Archive for Year End Books

Year End Book Report: The Best Books I Read in 2017

Posted in books, comic books, movies, pop culture, Star Wars with tags , , , , , , on January 3, 2018 by Paxton

Year End Badass Book Report

Man, 2017.  That was a RIDE.  Kind of crazy it’s over.  But one good thing we get out of it is another of my semi-famous year end round up articles.

My book/movie logs have sort of gone through an upheaval the last two years. Back in 2008-2009ish I first put them up on Google Spreadsheet. Then, in 2016, I converted over to an online database tool called Airtable. I *really* liked the features and functionality of Airtable plus their iOS app was pretty slick.  However, I found out in early 2017 that the free version of Airtable only holds so many rows of data and that I had just busted up against the ceiling with both of my movie/book log databases.  If I wanted more, I’d have to pay.  Not willing to do that for these logs I once again searched for a replacement and wound up taking another look at Google Spreadsheet.  I decided to see if I could mimic some of the Airtable functionality in Google.  I was partially successful.  Through some fancy custom cell formatting, template sheet data validation and a little bit of script writing I was able to punch up the usefulness of my original Google Spreadsheets logs.  so I created a brand new spreadsheet, called it Book Log v2 and reimported all my data.  Now I have a visually nice representation of the books I read throughout the year including some cell highlighting for the current year and my rating system.  Here’s a quick look at the Book Log v2 in Google.

Book Log v2

All of this maneuvering and formatting is to make articles like this year end list easier to do.  So, let’s get on with it.

The rules, this list contains 5 books and 5-ish comics that I read for the first time in 2017.  No re-reads.  That particular rule really hampered the amount of books I could pick from because I did a lot of re-reads this year.  I’m re-reading the Artemis Fowl series and I did a few Star Wars re-reads this year so my “new to me” books in 2017 were much lower than usual.  But the comics were *also* hard to pick because I read a ton of them this year and there were some stellar entries.  So let’s see what I decide.  I don’t even know myself as I’m typing this.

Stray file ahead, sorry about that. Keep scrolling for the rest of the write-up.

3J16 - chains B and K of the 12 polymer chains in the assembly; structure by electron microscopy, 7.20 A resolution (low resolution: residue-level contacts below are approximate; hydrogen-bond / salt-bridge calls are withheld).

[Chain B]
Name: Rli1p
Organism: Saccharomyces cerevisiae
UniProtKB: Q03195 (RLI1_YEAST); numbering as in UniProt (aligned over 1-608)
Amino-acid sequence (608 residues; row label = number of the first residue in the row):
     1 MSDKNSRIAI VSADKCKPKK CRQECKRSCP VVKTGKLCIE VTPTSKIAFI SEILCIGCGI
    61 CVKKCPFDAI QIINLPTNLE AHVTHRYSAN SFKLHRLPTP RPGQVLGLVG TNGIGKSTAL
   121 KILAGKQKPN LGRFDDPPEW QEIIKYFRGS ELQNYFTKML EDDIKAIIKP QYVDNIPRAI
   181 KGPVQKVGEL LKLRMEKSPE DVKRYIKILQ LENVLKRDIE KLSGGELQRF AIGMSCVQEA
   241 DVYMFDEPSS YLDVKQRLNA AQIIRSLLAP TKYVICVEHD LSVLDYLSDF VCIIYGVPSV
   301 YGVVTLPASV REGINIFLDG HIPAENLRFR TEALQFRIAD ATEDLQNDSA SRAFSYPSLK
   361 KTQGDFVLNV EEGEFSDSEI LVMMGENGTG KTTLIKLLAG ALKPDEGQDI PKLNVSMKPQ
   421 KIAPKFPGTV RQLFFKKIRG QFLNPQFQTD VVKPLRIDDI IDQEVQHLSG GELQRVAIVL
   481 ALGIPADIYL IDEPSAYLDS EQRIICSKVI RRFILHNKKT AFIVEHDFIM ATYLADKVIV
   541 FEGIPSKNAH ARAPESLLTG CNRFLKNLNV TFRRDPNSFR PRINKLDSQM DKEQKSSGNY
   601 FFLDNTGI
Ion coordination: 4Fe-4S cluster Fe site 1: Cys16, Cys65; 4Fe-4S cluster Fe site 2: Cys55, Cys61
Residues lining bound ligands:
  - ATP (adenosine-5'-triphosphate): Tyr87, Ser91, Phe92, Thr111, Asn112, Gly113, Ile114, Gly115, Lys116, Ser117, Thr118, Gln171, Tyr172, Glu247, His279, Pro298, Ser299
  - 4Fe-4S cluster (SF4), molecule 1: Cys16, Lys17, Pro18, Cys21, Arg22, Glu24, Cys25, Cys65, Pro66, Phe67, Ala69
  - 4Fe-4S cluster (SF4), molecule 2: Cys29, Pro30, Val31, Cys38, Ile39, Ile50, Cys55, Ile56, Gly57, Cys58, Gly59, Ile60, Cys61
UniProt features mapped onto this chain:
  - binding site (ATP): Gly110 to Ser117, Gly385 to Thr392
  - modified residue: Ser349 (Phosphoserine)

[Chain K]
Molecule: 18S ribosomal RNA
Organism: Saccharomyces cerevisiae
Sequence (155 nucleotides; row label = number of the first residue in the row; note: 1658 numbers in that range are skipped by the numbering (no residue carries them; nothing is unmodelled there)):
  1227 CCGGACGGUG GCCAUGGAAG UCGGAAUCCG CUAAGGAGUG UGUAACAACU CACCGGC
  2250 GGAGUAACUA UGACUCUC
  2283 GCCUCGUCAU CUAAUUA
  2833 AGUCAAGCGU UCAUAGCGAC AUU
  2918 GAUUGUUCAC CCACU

Books


The Reckoners Trilogy by Brandon Sanderson – I picked up the first two books of this series on a lark in an Amazon sale for super cheap. I was aware of the author having already read one of his other more famous works, Mistborn, which made this list back in 2015. These books sounded interesting, sort of a dystopian future involving super heroes.  Several years before the books begin, a red sun called Calamity appears in the sky and causes certain people to gain powers.  These people are called Epics.  There are different levels of Epics based on the strength of their power profile.  Unfortunately, when someone gains powers and they start to use them, they change.  They become meaner.  More vain.  Paranoid.  It causes the Epics to essentially take over the world and create little fiefdoms in the larger cities.  The books follow a small resistance group called The Reckoners that work behind the scenes to undermine and even kill the worst of the Epics.
So I read the first two books, then there was a short story Sanderson wrote set in this world called Mitosis that I read, and I finally picked up the third and final book in the series and finished it all this year.  One of Sanderson’s strengths is world building.  He creates these super interesting worlds that work like our world but are different in many interesting ways.  Mistborn was the same way.  Just watching the mechanics of these books’ worlds happen is fascinating and he builds interesting characters in both regular humans and Epics.  So, this series is a winner.  Definitely give it a shot.